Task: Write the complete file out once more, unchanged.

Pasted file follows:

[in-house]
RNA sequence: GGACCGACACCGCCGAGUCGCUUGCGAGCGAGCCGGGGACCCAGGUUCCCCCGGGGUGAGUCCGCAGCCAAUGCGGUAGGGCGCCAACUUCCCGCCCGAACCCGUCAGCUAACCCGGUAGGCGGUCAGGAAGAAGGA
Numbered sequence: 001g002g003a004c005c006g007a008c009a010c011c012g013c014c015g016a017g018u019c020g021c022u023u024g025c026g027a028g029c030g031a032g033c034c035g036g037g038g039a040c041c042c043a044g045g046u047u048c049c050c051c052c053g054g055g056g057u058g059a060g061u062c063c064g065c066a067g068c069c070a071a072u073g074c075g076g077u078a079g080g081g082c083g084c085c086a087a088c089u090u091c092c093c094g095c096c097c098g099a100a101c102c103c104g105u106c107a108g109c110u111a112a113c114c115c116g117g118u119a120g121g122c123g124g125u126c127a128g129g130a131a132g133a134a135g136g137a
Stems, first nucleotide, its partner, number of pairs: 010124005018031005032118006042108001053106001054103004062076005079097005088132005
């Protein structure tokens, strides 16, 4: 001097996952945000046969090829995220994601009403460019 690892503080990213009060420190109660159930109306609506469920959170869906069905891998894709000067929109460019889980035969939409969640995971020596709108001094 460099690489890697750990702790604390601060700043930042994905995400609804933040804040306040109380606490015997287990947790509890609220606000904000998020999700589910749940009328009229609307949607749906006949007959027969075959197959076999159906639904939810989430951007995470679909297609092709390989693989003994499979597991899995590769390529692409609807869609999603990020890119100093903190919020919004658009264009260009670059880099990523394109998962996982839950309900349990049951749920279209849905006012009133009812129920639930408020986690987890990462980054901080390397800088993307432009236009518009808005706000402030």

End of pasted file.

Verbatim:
[in-house]
RNA sequence: GGACCGACACCGCCGAGUCGCUUGCGAGCGAGCCGGGGACCCAGGUUCCCCCGGGGUGAGUCCGCAGCCAAUGCGGUAGGGCGCCAACUUCCCGCCCGAACCCGUCAGCUAACCCGGUAGGCGGUCAGGAAGAAGGA
Numbered sequence: 001g002g003a004c005c006g007a008c009a010c011c012g013c014c015g016a017g018u019c020g021c022u023u024g025c026g027a028g029c030g031a032g033c034c035g036g037g038g039a040c041c042c043a044g045g046u047u048c049c050c051c052c053g054g055g056g057u058g059a060g061u062c063c064g065c066a067g068c069c070a071a072u073g074c075g076g077u078a079g080g081g082c083g084c085c086a087a088c089u090u091c092c093c094g095c096c097c098g099a100a101c102c103c104g105u106c107a108g109c110u111a112a113c114c115c116g117g118u119a120g121g122c123g124g125u126c127a128g129g130a131a132g133a134a135g136g137a
Stems, first nucleotide, its partner, number of pairs: 010124005018031005032118006042108001053106001054103004062076005079097005088132005
């Protein structure tokens, strides 16, 4: 001097996952945000046969090829995220994601009403460019 690892503080990213009060420190109660159930109306609506469920959170869906069905891998894709000067929109460019889980035969939409969640995971020596709108001094 460099690489890697750990702790604390601060700043930042994905995400609804933040804040306040109380606490015997287990947790509890609220606000904000998020999700589910749940009328009229609307949607749906006949007959027969075959197959076999159906639904939810989430951007995470679909297609092709390989693989003994499979597991899995590769390529692409609807869609999603990020890119100093903190919020919004658009264009260009670059880099990523394109998962996982839950309900349990049951749920279209849905006012009133009812129920639930408020986690987890990462980054901080390397800088993307432009236009518009808005706000402030």